She was running the press office of an independent television network. She wished, she said, that she had stuck with acting, certain that she would, by now, have been on the West End stage. She ran her hand through her long, dark hair and smiled like Emma Peel, and I would have followed her anywhere. I closed my book and put it into the pocket of my jacket.
We walked through the park, hand in hand. The spring flowers nodded their heads at us, yellow and orange and white, as we passed.
“Like Wordsworth,” I told her. “Daffodils.”
“Those are narcissi,” she said. “Daffodils are a kind of narcissus.”
It was spring in Hyde Park, and we were almost able to forget the city surrounding us. We stopped at an ice cream stand and bought two violently colored frozen ice cream confections.
“Was there someone else?” I asked her, eventually, as casually as I could, licking my ice cream. “Someone you left me for?”
She shook her head. “You were getting too serious,” she said. “That was all. And I wasn’t a homewrecker.”
Later that night, much later, she repeated it. “I wasn’t a homewrecker,” she said, and she stretched, languorously, and added, “-then. Now, I don’t care.”
I had not actually told her that I was divorced. We had eaten sushi and sashimi in a restaurant in Greek Street, drunk enough sake to warm us and to cast a rice-wine glow over the evening. We took a golden-painted taxi back to my flat in Chelsea.
The wine was warm in my chest. In my bedroom we kissed and hugged and giggled. Becky examined my CD collection carefully, and then she put on the Cowboy Junkies’ The Trinity Sessions, singing along in a quiet voice. This was only a few hours ago, but I cannot remember the point at which she removed her clothes. I remember her breasts, however, still beautiful, although they had lost the firmness and shape they had when she was little more than a girl: her nipples were deep red and pronounced.
I had put on some weight. She had not.
“Will you go down on me?” she whispered, when we reached my bed, and I did. Her labia were engorged, purple, full and long, and they opened like a flower to my mouth when I began to lick her. Her clitoris swelled beneath my tongue and the salty taste of her filled my world, and I licked and teased and sucked and nibbled at her sex for what felt like hours.
She came, once, spasmodically, under my tongue, and then she pulled my head up to hers, and we kissed some more, and then, finally, she guided me inside her.
“Was your cock that big fifteen years ago?” she asked.
“I think so,” I told her.
After a while she said, “I want you to come in my mouth.” And, soon after, I did.
We lay in silence, side by side, and she said, “Do you hate me?”
“No,” I said, sleepily. “I used to. I hated you for years. And I loved you, too.”
“And now?”
“No, I don’t hate you anymore. It’s gone away. Floated off into the night, like a balloon.” I realized as I said it that I was speaking the truth.
She snuggled closer to me, pressed her warm skin against my skin. “I can’t believe I ever let you go. I won’t make that mistake twice. I do love you.”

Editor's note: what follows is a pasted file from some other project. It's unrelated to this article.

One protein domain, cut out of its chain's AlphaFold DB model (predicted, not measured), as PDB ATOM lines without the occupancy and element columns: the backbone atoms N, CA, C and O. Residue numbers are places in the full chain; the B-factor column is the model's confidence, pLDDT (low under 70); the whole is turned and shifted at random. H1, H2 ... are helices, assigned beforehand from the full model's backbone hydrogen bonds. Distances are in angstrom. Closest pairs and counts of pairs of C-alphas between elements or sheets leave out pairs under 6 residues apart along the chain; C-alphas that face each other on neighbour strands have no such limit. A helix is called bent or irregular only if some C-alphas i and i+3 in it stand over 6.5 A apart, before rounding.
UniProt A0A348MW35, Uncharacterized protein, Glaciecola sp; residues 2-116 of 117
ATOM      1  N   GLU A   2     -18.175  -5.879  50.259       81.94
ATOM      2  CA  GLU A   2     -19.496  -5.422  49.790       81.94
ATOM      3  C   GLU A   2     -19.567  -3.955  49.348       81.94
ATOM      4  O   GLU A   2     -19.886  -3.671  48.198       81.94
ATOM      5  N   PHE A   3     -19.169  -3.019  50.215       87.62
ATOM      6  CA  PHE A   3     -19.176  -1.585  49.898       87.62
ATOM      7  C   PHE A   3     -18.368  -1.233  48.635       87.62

“Thank you.”
“Not, thank you, idiot. Try I love you too.”
“I love you too,” I echoed, and, sleepily, I kissed her still sticky lips.
And then I slept.
In my dream, I felt something uncurling inside me, something moving and changing. The cold of stone, a lifetime of darkness. A rending, and a ripping, as if my heart were breaking; a moment of utter pain. Blackness and strangeness and blood.
I must have dreamed the gray dawn as well. I opened my eyes, moving away from one dream but not entirely coming awake. My chest was open, a dark split that ran from my navel to my neck, and a huge, misshapen hand, Plasticine-gray, was pulling back into my chest. There was long dark hair caught between the stone fingers. The hand retreated into my chest as I watched, as an insect will vanish into a crack when the lights are turned on. And, as I squinted sleepily down at it, my acceptance of the strangeness of it all my only clue that this was truly another dream, the crack in my chest healed, knit and mended, and the cold hand vanished for good. I felt my eyes closing once more. I was tired, and I swam back into the comforting, sake-flavored dark.
I slept once more, but the rest of the dreams are now lost to me.
I awoke, completely, a few moments ago, the morning sun full on my face. There was nothing beside me in the bed but a purple flower on the pillow. I am holding it now. It reminds me of an orchid, although I know little enough of flowers, and its scent is strange, salty and female.
Becky must have placed it here for me to find when she left, while I slept.
Pretty soon now I shall have to get up. I shall get out of this bed and resume my life.
I wonder if I shall ever see her again, and I realize that I scarcely care. I can feel the sheets beneath me, and the cold air on my chest. I feel fine. I feel absolutely fine.
I feel nothing at all."
— HOW DO YOU THINK IT FEELS? - Neil Gaiman, Fragile Things II

I see beauty.
I see endless, divine perfection.
I see into your soul, Doctor. I see beauty. I see divinity. I see… hatred.

Cristóbal de Villalpando, - Saint Rose attacked by the Devil